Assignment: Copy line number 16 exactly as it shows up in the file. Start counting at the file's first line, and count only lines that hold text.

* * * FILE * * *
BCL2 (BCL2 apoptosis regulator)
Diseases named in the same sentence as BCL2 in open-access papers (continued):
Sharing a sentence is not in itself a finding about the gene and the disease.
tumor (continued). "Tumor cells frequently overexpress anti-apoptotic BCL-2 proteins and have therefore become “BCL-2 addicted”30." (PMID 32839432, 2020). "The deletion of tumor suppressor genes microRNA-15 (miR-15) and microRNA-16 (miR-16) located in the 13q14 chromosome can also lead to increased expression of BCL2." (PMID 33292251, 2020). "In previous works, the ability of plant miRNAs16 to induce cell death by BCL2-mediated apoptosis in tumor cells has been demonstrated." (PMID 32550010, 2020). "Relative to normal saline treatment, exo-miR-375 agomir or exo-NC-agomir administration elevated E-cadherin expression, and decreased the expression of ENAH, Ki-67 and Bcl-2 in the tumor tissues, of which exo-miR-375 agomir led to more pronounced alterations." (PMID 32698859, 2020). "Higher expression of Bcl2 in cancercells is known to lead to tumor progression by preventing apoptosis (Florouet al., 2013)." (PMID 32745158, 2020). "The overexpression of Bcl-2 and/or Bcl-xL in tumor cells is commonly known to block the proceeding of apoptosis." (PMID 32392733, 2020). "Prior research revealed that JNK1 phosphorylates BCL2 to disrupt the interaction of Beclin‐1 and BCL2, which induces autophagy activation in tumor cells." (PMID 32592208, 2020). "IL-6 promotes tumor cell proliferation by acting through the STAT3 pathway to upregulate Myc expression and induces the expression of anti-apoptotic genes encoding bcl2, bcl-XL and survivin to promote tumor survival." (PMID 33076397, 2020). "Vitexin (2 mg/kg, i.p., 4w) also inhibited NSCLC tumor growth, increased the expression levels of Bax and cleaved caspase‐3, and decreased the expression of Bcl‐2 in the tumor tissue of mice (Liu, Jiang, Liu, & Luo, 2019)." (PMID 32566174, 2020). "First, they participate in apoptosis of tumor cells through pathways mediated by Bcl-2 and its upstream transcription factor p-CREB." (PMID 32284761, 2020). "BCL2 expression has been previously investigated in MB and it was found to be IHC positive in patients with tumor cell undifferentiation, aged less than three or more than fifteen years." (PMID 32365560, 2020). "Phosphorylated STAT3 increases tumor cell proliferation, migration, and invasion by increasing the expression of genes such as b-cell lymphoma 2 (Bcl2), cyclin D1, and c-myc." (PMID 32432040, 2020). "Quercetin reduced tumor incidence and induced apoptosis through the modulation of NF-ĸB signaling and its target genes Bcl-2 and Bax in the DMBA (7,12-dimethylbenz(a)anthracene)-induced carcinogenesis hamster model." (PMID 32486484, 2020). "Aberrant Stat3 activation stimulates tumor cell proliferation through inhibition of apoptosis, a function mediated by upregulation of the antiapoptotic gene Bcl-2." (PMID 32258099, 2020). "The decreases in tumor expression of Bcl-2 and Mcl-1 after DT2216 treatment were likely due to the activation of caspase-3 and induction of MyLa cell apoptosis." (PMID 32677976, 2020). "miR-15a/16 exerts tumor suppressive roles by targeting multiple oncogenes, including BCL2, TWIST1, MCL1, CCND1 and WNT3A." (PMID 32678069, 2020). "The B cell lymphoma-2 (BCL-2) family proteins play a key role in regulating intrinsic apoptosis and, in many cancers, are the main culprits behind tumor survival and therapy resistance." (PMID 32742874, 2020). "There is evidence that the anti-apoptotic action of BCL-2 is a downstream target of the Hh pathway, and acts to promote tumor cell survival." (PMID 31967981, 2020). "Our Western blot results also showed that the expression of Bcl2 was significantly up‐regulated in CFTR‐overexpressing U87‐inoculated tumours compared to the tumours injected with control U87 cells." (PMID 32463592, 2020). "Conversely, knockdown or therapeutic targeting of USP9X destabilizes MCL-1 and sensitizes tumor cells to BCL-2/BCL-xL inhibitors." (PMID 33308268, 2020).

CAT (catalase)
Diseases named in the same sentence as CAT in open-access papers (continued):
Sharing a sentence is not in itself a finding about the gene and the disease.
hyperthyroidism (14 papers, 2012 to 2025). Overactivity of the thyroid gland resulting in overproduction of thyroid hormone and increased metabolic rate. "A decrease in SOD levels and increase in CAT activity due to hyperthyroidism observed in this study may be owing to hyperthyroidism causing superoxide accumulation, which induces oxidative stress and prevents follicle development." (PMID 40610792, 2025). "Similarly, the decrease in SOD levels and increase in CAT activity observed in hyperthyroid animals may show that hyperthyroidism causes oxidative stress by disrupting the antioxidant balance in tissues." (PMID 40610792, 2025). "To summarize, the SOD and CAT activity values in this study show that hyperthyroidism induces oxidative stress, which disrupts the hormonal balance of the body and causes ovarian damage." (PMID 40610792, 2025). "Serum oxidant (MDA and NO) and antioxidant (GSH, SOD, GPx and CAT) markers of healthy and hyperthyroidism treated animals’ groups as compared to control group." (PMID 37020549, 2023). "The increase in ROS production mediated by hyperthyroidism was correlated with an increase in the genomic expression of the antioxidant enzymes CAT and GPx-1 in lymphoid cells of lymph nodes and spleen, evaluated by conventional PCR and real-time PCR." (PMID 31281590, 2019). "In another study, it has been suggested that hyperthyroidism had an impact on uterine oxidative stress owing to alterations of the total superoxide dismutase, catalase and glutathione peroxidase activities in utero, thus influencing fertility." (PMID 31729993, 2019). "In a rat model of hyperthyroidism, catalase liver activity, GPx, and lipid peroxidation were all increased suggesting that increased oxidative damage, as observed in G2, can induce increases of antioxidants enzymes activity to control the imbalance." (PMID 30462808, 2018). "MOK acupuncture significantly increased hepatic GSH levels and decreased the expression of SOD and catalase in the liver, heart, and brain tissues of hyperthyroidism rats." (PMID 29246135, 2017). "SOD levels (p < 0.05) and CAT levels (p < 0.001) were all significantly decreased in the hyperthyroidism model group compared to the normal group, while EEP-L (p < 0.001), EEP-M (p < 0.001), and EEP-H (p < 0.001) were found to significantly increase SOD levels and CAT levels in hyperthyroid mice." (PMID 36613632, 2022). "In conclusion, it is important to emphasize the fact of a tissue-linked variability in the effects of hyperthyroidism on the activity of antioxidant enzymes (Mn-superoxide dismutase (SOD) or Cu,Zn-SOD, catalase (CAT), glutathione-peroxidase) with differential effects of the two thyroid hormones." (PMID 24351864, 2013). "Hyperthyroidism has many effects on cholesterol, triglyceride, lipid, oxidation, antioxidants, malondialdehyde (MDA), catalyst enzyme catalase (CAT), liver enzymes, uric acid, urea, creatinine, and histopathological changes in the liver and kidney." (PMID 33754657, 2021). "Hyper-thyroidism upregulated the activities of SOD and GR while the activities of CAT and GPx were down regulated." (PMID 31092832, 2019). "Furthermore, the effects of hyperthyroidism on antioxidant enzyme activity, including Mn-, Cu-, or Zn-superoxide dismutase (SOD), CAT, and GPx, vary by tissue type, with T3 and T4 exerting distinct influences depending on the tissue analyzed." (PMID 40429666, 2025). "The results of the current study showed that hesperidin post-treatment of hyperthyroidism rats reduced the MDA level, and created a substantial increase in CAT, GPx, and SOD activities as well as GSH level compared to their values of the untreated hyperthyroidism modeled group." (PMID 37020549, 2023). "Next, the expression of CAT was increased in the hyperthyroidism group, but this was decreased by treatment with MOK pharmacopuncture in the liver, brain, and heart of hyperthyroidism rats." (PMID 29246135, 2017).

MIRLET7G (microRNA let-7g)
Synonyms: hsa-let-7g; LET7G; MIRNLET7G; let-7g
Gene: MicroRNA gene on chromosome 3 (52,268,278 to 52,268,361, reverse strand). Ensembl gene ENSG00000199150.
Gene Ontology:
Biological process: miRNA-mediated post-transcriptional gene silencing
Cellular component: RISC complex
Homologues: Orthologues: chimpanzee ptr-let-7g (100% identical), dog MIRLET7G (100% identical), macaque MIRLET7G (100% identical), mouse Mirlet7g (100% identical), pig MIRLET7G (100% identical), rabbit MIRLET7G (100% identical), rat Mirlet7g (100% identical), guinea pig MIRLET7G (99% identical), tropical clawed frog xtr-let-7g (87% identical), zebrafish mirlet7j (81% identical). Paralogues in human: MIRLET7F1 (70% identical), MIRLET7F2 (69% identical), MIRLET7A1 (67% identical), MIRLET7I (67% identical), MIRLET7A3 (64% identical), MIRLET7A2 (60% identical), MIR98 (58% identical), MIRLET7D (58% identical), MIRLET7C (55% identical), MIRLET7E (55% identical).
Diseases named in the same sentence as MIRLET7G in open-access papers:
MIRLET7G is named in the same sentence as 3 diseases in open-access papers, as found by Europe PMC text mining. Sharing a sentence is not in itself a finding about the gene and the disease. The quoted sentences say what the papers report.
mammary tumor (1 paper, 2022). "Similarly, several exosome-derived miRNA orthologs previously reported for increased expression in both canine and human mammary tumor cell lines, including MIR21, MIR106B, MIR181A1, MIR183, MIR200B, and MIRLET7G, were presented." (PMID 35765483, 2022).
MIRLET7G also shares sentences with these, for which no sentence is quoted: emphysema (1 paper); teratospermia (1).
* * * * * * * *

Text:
Diseases named in the same sentence as MIRLET7G in open-access papers: